I don't know how you normal people do it. I don't have any management responsibilities. I don't have any co-workers. I am the master of my working domain. That should mean that I control everything, and yet…
I've been refining my workflow for years.
It never ends.
I recently came up with this new blueprint from my working day that involved dividing it into three parts. A four-hour concentrated writing binge at the start of the day, focused entirely on whatever my primary project of the moment might be. Usually a novel. Right now, The World War 3.1 manuscript.
Then I take my lunch, and maybe do a quick workout.
I follow that with two hours on my secondary project, usually whatever other novel I'm getting ready to lean into.
Then, around 4PM, a fifteen minute break for a cup of coffee and some chocolate or cheese or whatever.
And an hour or so at the end of the day for admin, blogging, blue sky mining, etc.
I have learned not to work at night.
To be honest, it all comes together pretty well. It's the first really reliable, replicable and productive routine that I've come up with. And then, I have days like today.
I had just dropped Jane off to work this morning and was heading home to get into my first four-hour writing session when the phone rang in the car and I suddenly had to turn around and drive across the city and do some tech support for a family member.
To be honest, it didn't take that long. But that one interruption was like a hand grenade tossed into the foundations of my day. It just blew everything else away.
I write this knowing that most days I have the rare privilege of doing exactly whatever the hell I feel like. As I said, I have no managers breathing down my neck, no co-workers constantly interrupting me. It's just me. And days like today make me wonder how in the hell the rest of you manage to get anything done.
Well John, I have been a manager in the past, and I can tell you it ain't no bed of roses. And disturbances in the Force tend to happen. As old Clausewitz used to say: "No plan survives contact with the enemy". Deal with it, and move on. Tomorrow will be a different day.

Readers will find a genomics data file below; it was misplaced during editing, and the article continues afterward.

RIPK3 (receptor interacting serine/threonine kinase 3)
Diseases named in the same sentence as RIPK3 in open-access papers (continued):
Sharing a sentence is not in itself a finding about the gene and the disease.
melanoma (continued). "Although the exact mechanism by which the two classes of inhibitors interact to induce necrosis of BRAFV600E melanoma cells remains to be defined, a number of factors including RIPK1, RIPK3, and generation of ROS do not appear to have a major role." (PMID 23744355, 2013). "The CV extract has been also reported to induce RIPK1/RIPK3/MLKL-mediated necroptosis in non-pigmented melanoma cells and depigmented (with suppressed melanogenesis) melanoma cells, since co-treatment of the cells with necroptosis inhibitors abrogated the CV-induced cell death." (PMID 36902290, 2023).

Add a little slack to your planning and treat the times you don't need to use that slack as a bonus. An extra to write that extra paragraph, to add that little nugget of information on the character in hand or to finally run that upgrade or your infrastructure. For me that is helps, but views are subjective.
I think the key difference is that an office worker rarely has only 3 different things they are working on. There's often half a dozen or more different productive things I need to work on in a day (not saying that I actually get to do those six things). Then there are the administrivia items thrust upon us by corporate (HR, I'm looking at you) that are apparently essential.
The flip side is that there is next to no way that I could justify time out from my working day to deliver tech support. Sick family member, sure. Family member's computer gets ill? Fahggeddaboutit.
But also, if my boss complains about me not getting stuff done, I can point out that they got me to provide yet another powerpoint on the project's progress. Rather than actually, you know, progressing the project.
I hear yah, I get emotionally wobbly when I find they have changed the layout at my local supermarket and I have to change the order in which I load my groceries.
An interesting thing happened a little way into the apocalypse. All of a sudden, everyone was taking meeting in Teams or Bluejeans or whatever, rather than shuffling down the hall to the other conference room, grabbing a cup of coffee at the kitchen along the way, chatting to the others doing the same thing between their meetings. But in videoconferences you show up not whenever, but within the first five seconds after the hour or they've startd without you. Meeting after meeting. Hours go past and you haven't had anything to drink, desparately need to go to the bathroom, and your eyes are going square. Productivity was through the roof, but everyone's feeling it.
What happened, was Microsoft updated their calendaring outlook thing so that you could default meetings to finish five minutes or ten minutes before the hour. Breathing space.
Now I don't personally have that many meetings, but I have colleagues who do. Makes a huge difference.
You need to schedule slack into your day. Much of the time you'll find you breeze right past it, doing something useful, but sometimes it helps to be reminded to just get up and stare out of the window, or wander around. And sometimes it helps soak up the unexpected.
Too much "efficiency" leads to no flexibility, which leads to no ability to absorb the unexpected. No spare hospital beds when an apocalypse comes along. No repair capacity in your docks when your war ships suddenly need repairs, because their order books are full for the next three years and all the old workers were laid off.
I don't get anything done. I should but I don't. I have managed to animate some cartoon koalas in the last few weeks. I have also got to the top 1% of COD MW players in the world. This really means the latest movie is no where even close to being storyboarded properly, but there are a lot of xbox players very annoyed with me.
I hope you weekend off mate.